loom agape/agape loom

always_getting_better

New Member
Polish - Poland
Hi,

My colleague is looking for a name of her workshops that deal with cognitive and spiritual development (there is some metaphysics involved). She wanted to have the word "loom" plus a concept of god-stemming love. I suggested loom agape/agape loom. Which one is better? Or what is the difference in meaning?

(Yes, I am aware that usually we that nouns in front of a compound noun act more like adjectives than real nouns. But I feel that both of these are acceptable, the first being more emphatic. Am I right?)
 
  • Copyright

    Senior Member
    American English
    I have no opinion on word order, but will suggest that you use agapē, with the accent, rather than agape, which looks to many people like agape: with the mouth wide open, as in wonder:stood there agape at the news.

    You may like the connotations, but the words may be pronounced differently. Still, perhaps your target market is familiar with this and you may not be worried about other people.
     
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    entangledbank

    Senior Member
    English - South-East England
    Basically, loom agape is a kind of agape, whereas agape loom is a kind of loom. That's your starting point. Neither suggests very much to me, and I know what 'agape' is, which most English-speakers probably don't.

    And yes, I was going to suggest using an accent too: agapé could also be used.

    Even with more basic words, it's hard to get any clear idea from either love loom or loom love. Of course, English allows you to do this with any two nouns; given the right context, they could both make perfect sense.
     

    Hildy1

    Senior Member
    English - US and Canada
    When choosing a name, it is a good idea to consider how it could be taken by people who are not familiar with the thing named or with the context. Not only might people read "agape" as the adjective that Copyright mentions; they could also read "loom" as the verb (WR: to come into view in indistinct and enlarged form). The combination "loom agape" can suggest some large creature with its mouth wide open in surprise.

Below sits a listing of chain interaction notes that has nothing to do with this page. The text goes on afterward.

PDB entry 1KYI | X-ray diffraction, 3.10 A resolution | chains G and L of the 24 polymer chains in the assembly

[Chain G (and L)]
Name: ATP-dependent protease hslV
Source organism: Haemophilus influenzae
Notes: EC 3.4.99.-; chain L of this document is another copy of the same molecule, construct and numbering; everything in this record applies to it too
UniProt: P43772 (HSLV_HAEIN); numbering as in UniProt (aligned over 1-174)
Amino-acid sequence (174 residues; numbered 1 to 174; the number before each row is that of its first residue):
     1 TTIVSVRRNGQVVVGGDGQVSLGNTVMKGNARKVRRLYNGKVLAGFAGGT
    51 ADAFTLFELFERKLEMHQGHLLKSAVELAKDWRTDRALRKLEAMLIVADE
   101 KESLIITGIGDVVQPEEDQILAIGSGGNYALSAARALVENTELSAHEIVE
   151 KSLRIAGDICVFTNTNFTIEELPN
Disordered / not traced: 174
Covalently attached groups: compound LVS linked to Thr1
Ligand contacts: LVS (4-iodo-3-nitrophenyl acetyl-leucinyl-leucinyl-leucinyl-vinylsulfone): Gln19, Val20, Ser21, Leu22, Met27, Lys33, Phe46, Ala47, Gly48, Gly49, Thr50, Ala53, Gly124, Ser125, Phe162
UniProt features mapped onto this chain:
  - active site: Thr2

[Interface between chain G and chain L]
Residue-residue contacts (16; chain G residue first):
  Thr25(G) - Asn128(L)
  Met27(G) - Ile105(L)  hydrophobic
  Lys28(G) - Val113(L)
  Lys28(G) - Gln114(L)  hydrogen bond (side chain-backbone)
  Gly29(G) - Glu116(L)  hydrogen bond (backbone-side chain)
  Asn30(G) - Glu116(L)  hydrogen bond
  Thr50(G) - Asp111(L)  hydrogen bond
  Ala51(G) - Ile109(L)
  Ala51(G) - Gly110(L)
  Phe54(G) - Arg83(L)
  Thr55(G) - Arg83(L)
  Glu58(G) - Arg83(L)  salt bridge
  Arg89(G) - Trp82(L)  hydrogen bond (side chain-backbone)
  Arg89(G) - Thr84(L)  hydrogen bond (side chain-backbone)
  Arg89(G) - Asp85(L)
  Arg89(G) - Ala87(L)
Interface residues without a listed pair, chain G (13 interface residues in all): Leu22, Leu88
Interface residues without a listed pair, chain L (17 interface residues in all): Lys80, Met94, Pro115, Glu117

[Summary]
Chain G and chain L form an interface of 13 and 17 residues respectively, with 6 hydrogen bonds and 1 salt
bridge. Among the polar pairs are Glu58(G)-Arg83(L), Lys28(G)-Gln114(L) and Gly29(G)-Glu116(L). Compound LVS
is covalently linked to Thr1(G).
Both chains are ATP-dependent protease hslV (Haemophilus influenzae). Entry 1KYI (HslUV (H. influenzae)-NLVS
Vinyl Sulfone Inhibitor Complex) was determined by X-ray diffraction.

pob14

    Senior Member
    American English
    I opened the thread thinking it would be about some kind of actual loom. (Actually, I'm still not sure whether it is or not - is physical weaving involved in these seminars?)

    Something like "Weaving the Spirit" might be better. Or it might not. :D
     

    RedwoodGrove

    Senior Member
    English, USA
    I'm not sure which "loom" is intended. If it's the verb, using the gerund or the progressive particle (the -ing form "looming") would clear up some confusion. I know more or less what the Greek word "agape" (with the line over the e) means, or at least I did many years ago, but my default reading of "agape" is mouth open.
     
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    Myridon

    Senior Member
    English - US
    I opened the thread thinking it would be about some kind of actual loom.
    I was picturing an imposing door which was open and about to fall on me.
    In my experiences with Christianity, agape love is not normally spelled with any diacritical marks so adding them wouldn't necessarily remove the confusion. Once I knew we were talking about love, I was then wondering if "loom" is some other spiritual, metaphysical, foreign term that I'm unfamiliar with.
     

    always_getting_better

    New Member
    Polish - Poland
    Thank you for your answers- the intended meaning of "loom" is the instrument/place used for weaving, but understood spiritually or metaphysically like pob14 wrote (a kind of a loom on which there are threads of fate/agape/godly love)
     
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